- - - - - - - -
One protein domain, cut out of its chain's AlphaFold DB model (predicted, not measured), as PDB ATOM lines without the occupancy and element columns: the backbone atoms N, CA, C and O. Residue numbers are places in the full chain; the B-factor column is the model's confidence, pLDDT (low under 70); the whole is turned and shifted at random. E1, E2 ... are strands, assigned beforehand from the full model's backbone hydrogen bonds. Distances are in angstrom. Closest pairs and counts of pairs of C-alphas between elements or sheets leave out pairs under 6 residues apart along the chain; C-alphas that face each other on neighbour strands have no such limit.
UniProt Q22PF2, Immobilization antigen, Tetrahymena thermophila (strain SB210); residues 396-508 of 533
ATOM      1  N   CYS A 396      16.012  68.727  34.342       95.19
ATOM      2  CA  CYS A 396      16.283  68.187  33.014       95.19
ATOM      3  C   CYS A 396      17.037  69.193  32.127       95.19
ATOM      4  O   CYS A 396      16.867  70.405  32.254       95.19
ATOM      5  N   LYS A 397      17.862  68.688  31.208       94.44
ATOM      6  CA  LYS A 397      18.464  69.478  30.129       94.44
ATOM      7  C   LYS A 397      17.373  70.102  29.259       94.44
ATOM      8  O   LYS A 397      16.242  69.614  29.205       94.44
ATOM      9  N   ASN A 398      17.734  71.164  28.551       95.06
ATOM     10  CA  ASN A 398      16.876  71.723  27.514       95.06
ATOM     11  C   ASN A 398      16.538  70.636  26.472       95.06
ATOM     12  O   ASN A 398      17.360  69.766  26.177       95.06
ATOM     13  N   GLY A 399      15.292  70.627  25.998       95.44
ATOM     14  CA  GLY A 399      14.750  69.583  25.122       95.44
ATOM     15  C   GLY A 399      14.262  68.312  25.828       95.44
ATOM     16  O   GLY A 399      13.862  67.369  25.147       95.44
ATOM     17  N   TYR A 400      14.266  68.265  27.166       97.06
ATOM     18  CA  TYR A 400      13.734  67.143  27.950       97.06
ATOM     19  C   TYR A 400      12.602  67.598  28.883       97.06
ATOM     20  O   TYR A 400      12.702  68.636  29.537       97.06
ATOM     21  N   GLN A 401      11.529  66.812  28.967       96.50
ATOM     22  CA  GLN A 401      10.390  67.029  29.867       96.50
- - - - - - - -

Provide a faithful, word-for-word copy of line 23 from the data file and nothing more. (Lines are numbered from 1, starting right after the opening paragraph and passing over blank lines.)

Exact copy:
ATOM     22  CA  GLN A 401      10.390  67.029  29.867       96.50